ccording to accountancy firm PWC, the UK’s financial services sector could add £62bn to annual economic output by 2020 leading to 47,000 extra jobs in the sector, and a knock-on effect leading to 265,000 across the whole economy; as long as regulation is not heavy-handed. They also predict that much of this growth could occur both inside and outside of London as the sector looks to disperse itself away from the expense of the capital. The concern is that regulation could reduce this growth, though those calling for greater regulation will make the point that incremental increases in GDP are good news, but that a single banking crisis can do much greater damage to GDP.
The report can be found here: http://www.pwc.co.uk/en_UK/uk/financial-services/assets/where-next-for-uk-financial-services.pdf
Fraud, murder, model train collectors
Bitcoin goes from strength to strength, at least in terms of the soap opera surrounding it. Mt. Gox, once the largest Bitcoin exchange, has gone bust and seems to have little answer for where $480m worth of Bitcoin are. Mt. Gox started as an exchange for ‘Magic: The Gathering’ game cards before migrating into an exchange and vault for Bitcoin. Now it appears that American magazine Newsweek has identified Dorian Satoshi Nakamoto as the illusive founder of Bitcoin, and his motivation was, according to them but denied by him, was his annoyance at bank charges when purchasing model trains from the UK to add to his collection in the states. Nakamoto completely denies his involvement. Maybe Newsweek will find Glenn Miller, Amelia Earhart and Lord Lucan next.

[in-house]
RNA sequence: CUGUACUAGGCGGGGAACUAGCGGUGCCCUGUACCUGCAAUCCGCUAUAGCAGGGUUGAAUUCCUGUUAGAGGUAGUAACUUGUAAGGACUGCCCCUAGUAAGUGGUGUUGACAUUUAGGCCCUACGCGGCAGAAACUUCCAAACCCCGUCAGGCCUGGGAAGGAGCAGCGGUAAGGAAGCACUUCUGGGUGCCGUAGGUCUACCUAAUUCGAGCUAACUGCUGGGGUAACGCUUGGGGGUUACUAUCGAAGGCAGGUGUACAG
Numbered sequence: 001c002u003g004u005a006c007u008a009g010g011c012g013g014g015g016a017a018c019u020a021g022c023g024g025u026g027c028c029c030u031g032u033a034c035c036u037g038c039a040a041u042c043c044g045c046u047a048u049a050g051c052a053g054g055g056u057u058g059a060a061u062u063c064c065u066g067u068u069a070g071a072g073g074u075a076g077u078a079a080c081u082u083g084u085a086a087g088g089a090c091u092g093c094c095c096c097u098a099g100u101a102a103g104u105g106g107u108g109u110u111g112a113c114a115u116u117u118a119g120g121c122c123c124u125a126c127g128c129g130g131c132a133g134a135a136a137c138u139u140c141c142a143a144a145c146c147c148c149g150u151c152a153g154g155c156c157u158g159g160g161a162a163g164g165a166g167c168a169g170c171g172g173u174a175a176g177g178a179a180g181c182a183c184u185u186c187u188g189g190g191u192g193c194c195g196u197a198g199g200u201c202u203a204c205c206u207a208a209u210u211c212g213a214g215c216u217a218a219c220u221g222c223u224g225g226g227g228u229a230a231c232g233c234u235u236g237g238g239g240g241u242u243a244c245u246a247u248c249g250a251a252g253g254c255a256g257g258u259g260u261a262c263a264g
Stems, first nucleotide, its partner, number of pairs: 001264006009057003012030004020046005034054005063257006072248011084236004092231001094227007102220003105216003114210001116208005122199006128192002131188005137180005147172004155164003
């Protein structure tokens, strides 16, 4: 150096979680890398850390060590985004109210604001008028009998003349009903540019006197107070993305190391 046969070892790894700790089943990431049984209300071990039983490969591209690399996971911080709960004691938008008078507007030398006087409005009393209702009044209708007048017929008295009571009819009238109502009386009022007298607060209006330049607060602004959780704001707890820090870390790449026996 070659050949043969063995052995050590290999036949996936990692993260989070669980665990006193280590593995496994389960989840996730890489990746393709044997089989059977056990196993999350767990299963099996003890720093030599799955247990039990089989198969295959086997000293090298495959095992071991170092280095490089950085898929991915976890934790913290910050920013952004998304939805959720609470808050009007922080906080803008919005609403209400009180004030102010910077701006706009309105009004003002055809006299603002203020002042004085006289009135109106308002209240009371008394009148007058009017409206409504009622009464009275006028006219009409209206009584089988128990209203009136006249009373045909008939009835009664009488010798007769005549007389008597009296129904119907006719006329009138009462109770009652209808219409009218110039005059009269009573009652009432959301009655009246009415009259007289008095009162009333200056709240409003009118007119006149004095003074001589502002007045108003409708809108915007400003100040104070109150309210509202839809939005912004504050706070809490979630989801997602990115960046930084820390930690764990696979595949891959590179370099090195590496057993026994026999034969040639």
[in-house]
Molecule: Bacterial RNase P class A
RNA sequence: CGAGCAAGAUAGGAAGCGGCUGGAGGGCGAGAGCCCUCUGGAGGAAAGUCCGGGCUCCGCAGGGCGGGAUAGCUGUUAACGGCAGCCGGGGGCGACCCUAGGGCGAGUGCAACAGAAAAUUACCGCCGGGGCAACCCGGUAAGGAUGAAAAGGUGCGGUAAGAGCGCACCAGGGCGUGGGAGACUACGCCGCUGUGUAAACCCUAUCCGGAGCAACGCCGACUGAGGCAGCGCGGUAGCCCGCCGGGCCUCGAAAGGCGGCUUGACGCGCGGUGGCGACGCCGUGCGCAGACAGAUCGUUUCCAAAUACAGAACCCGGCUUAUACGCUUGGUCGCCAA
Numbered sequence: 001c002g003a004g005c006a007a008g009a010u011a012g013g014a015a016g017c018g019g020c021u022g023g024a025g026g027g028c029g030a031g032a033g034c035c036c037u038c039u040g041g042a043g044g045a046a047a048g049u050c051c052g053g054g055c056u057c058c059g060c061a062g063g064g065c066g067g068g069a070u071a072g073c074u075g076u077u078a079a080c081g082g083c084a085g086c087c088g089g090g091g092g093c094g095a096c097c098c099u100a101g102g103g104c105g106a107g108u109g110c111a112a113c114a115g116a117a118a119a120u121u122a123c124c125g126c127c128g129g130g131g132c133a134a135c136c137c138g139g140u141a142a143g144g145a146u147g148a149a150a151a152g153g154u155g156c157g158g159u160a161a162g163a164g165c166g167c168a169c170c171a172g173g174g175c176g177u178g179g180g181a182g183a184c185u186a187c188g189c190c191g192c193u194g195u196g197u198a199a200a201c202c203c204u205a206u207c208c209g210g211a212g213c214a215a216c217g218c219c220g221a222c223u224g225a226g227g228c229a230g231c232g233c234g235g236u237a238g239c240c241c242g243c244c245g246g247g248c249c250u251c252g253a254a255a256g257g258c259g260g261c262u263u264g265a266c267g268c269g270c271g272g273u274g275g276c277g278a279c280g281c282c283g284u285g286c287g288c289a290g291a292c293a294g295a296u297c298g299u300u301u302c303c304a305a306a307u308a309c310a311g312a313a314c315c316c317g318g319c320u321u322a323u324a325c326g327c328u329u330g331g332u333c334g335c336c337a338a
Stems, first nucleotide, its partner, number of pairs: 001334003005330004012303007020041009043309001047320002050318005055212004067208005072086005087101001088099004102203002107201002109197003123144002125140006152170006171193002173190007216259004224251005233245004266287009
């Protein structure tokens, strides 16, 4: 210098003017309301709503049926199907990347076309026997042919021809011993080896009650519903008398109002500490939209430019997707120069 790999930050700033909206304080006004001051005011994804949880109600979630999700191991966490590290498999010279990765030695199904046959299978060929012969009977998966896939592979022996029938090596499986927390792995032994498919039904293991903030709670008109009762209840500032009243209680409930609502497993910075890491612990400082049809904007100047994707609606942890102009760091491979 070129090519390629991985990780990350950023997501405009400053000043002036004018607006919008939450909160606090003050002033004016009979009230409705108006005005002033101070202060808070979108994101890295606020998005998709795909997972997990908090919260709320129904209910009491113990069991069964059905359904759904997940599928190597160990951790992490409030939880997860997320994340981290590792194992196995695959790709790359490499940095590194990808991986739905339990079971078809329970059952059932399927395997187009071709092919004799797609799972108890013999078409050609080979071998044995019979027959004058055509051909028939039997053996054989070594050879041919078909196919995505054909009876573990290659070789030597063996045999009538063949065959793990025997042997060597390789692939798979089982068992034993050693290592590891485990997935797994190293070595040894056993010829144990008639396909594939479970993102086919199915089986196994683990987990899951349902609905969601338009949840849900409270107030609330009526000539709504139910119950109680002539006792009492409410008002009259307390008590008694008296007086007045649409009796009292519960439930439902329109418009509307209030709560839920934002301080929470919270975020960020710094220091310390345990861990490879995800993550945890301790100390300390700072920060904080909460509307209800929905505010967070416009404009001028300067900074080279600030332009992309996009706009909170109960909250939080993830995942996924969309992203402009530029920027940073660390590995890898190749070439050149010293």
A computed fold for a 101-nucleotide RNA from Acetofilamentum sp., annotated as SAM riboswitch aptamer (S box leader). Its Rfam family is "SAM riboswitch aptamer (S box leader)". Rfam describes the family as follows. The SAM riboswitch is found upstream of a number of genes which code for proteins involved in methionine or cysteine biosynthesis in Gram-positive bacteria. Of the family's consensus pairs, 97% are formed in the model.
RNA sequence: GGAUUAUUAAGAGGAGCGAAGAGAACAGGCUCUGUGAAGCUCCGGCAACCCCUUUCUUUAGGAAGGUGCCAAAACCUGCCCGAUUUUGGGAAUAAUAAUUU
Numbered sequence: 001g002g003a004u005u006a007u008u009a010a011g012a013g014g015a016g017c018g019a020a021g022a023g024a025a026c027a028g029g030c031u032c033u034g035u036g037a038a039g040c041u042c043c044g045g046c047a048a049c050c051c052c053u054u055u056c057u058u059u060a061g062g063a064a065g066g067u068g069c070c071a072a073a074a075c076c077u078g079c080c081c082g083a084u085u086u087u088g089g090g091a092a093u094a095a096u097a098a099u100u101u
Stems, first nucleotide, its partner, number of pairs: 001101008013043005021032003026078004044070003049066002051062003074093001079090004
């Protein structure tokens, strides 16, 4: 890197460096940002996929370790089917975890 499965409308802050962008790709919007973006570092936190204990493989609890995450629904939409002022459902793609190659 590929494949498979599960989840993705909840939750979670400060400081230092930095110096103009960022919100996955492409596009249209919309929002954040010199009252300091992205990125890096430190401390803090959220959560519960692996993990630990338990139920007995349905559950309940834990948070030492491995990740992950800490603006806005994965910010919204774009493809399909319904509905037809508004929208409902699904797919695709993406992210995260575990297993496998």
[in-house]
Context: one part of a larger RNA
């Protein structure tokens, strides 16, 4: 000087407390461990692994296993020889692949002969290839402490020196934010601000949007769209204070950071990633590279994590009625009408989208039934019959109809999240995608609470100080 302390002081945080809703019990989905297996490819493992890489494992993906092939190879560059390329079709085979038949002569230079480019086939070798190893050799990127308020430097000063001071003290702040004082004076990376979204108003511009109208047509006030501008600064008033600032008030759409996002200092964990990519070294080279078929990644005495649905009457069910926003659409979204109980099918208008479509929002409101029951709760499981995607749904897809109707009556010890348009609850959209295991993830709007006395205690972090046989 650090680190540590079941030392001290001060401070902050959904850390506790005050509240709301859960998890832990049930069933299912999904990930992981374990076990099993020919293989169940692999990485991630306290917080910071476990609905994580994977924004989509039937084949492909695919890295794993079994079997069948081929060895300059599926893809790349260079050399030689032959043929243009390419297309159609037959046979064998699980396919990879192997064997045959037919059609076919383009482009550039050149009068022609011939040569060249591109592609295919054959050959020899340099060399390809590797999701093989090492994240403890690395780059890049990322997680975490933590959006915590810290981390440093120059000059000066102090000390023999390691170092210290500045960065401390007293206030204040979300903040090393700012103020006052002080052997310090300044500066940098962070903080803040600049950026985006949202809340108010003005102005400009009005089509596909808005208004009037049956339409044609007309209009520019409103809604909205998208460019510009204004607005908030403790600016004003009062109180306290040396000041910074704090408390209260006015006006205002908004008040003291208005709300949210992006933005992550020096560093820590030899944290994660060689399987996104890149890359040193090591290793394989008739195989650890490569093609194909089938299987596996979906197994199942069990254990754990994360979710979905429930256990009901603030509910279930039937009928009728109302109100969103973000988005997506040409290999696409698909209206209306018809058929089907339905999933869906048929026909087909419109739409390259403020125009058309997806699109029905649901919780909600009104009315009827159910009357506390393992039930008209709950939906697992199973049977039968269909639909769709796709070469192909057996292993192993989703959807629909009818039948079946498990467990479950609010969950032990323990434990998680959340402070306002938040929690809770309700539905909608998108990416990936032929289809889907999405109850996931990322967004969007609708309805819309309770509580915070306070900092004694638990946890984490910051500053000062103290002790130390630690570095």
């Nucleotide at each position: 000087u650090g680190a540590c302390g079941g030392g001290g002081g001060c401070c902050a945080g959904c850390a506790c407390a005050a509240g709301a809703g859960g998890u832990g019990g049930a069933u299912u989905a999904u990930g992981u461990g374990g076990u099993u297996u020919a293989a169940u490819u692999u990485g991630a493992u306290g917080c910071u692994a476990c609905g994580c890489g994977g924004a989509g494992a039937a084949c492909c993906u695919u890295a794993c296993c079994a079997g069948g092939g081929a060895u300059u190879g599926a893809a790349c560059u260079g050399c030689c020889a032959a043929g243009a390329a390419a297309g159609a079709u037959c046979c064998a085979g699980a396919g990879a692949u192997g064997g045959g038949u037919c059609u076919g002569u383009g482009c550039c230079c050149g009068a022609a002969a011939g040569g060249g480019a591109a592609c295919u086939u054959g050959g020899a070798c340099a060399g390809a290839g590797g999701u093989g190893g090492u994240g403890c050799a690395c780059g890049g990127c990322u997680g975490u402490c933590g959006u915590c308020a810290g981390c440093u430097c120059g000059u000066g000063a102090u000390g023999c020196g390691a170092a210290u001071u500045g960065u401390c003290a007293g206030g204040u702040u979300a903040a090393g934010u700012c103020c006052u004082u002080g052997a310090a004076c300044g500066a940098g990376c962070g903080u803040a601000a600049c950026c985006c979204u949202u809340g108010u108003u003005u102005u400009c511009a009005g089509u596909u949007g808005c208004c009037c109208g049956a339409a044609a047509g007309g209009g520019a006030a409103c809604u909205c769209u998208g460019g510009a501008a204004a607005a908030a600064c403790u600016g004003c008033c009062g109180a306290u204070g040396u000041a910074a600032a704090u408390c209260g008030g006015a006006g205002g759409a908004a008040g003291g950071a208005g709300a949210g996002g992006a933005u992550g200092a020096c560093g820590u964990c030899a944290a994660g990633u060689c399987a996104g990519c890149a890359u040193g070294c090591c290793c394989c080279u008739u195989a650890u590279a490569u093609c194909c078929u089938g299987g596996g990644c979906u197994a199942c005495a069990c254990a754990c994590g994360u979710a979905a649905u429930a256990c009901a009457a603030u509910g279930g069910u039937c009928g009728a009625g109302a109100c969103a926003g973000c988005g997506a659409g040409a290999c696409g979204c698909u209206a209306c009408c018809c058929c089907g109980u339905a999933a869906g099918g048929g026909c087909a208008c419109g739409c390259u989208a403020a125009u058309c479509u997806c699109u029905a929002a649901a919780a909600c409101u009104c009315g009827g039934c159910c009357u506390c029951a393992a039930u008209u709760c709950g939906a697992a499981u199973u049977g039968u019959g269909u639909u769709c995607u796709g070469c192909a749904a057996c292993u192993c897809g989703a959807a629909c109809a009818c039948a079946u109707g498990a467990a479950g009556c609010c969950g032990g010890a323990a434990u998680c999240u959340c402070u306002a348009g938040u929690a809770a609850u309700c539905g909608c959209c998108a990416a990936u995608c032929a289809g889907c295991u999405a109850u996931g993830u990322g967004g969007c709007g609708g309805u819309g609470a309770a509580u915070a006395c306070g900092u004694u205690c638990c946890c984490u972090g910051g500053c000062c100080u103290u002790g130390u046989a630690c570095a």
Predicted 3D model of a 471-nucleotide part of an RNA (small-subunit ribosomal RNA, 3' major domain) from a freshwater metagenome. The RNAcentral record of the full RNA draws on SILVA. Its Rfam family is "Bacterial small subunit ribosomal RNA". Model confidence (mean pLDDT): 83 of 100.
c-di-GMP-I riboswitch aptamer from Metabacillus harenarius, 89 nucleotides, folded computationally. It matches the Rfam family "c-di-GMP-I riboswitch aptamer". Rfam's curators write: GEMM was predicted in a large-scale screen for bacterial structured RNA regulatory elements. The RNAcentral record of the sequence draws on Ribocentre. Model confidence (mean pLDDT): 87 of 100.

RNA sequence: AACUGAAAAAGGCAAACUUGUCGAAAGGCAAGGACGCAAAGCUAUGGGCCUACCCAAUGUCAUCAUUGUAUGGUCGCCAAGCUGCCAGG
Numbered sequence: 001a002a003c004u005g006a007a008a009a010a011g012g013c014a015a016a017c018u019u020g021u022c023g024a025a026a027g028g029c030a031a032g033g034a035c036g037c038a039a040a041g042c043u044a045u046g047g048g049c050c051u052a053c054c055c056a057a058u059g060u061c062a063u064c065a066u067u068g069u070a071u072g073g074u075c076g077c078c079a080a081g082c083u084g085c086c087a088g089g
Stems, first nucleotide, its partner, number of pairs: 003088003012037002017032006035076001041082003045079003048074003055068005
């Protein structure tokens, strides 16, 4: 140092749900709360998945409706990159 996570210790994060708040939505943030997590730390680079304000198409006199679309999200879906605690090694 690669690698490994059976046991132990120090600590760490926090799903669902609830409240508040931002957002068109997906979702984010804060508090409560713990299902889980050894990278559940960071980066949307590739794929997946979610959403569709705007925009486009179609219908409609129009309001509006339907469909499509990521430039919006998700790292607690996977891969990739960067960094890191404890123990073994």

If only it was all so laughable. The “unnatural” death of Autumn Radtke who ran the small First Meta Exchange shows that Bitcoin has an all too serious side, as first revealed by the US federal authorities when it closed the Silk Road market for all things nefarious and which used Bitcoin as its currency.
Given this environment, it is a little surprising that some countries are competing for Bitcoin business. The UK has now recognised Bitcoin as negotiable instruments insuring that the trading of them brings no VAT charge. Meanwhile, Japan, so closely associated with the growth of Bitcoin, is now looking to tax them and, effectively, drive the exchanges out of their country.